Policy Is Not For The Good of the People

There is an article circulating on the internet from the New York Daily News.  In it, former Nixon aide John Erlichman says that they ramped up the war in Drugs to go after hippies and black people.  Economist Milton Friedman told Nixon he would lose the war on drugs.  He said Nixon would spend billions, and it would be better off making them legal.

The war on drugs has cost trillions.  The opportunity cost is billions in lost tax revenue, billions in costs for law enforcement, lost human life, and destruction of neighborhoods because of violence caused by trafficking.

Erlichman says,

“We knew we couldn’t make it illegal to be either against the war or black, but by getting the public to associate the hippies with marijuana and blacks with heroin, and then criminalizing both heavily, we could disrupt those communities. We could arrest their leaders, raid their homes, break up their meetings, and vilify them night after night on the evening news. Did we know we were lying about the drugs? Of course we did.”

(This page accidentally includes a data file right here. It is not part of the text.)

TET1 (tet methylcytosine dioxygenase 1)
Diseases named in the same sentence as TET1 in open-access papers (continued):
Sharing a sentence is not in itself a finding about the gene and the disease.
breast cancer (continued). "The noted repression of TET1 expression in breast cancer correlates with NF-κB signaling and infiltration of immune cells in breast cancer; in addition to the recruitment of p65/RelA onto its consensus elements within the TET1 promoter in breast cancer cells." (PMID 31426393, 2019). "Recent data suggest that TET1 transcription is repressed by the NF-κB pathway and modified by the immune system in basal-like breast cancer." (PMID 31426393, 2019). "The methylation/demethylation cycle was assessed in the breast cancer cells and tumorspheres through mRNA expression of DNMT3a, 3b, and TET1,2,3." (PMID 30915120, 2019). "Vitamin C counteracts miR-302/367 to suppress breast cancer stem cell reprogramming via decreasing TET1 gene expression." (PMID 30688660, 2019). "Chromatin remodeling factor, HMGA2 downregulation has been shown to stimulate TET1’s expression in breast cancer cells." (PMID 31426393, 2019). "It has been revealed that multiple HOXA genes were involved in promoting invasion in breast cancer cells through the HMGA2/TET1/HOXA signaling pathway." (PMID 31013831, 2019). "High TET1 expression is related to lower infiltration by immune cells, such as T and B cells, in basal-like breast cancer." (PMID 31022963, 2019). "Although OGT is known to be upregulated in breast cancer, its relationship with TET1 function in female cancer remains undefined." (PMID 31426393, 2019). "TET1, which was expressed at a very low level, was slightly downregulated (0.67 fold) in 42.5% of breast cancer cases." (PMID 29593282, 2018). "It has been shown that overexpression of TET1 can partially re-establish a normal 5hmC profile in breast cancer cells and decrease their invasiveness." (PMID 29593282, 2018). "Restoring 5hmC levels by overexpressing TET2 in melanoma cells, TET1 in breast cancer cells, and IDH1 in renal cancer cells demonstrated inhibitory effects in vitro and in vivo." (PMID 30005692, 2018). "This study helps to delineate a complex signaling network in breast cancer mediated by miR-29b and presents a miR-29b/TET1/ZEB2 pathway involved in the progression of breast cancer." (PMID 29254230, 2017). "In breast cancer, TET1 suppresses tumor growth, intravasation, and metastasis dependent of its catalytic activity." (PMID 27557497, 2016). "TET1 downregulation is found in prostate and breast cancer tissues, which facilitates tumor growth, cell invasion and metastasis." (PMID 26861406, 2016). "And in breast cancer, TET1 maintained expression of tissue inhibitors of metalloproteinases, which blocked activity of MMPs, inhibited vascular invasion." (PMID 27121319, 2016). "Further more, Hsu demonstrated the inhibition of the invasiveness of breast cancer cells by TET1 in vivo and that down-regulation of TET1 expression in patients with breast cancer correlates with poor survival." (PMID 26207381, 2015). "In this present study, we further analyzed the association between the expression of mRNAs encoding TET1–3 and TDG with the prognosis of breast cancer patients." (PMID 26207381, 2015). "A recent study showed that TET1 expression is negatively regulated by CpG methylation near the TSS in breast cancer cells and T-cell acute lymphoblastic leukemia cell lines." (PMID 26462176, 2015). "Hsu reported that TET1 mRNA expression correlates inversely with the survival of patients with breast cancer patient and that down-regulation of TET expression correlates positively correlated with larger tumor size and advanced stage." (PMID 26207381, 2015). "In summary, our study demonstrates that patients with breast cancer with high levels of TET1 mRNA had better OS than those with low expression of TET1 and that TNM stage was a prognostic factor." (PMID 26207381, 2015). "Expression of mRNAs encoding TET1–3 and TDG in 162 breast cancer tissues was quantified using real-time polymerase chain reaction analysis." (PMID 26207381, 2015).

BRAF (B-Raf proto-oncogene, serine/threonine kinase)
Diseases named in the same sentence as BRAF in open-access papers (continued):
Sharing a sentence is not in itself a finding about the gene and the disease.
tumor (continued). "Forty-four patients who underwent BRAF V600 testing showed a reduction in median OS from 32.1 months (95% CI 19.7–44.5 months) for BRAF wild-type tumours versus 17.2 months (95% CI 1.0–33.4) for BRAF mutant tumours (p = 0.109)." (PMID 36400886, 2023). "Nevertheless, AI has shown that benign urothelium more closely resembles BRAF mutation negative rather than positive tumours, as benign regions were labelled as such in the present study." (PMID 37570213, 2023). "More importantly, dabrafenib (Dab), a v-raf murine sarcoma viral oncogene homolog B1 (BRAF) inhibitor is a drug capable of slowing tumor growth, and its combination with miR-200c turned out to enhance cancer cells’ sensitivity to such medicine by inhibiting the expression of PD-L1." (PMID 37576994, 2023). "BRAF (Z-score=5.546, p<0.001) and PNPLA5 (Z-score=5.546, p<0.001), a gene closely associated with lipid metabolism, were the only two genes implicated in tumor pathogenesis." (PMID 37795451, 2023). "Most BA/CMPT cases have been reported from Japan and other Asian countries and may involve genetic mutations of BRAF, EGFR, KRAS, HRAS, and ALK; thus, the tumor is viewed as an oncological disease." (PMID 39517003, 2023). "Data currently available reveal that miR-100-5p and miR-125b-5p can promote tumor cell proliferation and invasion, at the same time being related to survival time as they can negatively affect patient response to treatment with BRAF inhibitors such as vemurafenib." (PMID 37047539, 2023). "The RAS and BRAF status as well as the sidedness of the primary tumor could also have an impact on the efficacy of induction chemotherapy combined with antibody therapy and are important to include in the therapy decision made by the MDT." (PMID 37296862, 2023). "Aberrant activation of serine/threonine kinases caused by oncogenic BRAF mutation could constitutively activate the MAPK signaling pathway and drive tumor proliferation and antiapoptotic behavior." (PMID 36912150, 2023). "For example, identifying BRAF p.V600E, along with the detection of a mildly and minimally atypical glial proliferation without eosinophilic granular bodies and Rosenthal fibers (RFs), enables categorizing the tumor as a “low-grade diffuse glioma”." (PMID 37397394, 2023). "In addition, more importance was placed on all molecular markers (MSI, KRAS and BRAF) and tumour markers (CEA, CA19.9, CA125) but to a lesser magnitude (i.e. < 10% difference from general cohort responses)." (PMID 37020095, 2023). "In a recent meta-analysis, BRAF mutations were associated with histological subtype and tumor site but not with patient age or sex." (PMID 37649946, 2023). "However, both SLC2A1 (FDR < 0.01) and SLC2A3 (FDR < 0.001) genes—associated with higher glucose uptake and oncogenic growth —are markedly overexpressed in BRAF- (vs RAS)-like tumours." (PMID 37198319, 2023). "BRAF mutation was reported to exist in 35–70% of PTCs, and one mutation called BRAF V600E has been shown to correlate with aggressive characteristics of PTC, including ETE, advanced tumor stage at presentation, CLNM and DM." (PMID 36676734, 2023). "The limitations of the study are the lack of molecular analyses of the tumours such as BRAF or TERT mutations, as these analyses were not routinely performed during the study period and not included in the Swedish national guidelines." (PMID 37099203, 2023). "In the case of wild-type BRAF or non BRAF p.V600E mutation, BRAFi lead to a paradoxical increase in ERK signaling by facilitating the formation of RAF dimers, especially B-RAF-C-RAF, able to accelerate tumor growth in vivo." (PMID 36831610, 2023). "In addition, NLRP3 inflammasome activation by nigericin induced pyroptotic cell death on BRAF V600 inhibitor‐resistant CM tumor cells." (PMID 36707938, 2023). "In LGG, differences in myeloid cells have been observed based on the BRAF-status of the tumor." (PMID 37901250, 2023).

As long as the news media is being candid about the core roots of public policy, it would be nice if they investigated a lot of other public policies to see the root cause of them.

In the book, Freedom From Fear, David Kennedy found that almost 100% of FDR’s New Deal government programs came from politics.  Farm supports weren’t there to help farmers.  They were put there to make sure farmers voted Democratic.  Labor policy wasn’t enacted to help people.  It was designed to make sure people voted Democratic.

Flash forward to 2016 and all of a sudden these programs are sacred.  They are only sacred because of their longevity.  They were designed by people who had no knowledge of economics.  They had no knowledge of economic incentives.  They were sold to a general public as a safety net.  The public bought it because it was so fearful at the time.  But, the reality is all of those policies could have been designed using positive economic models not normative ones and been a lot better for people.

It is time to end the war on drugs.  I bet you would see violence in neighborhoods drop.  It’s also time to get rid of a lot of the New Deal Programs that don’t do anything except favor one political party over another.  We have learned too much about economics over the years and should be smarter than that.

It’s also a good time to listen closely to the five remaining Presidential candidates and trace their policies.  Are they favoring one voting bloc over another?  Are they using positive economics to spur action?  Or are they using normative economics so the government can pick winners and losers and they can fence in a voting bloc?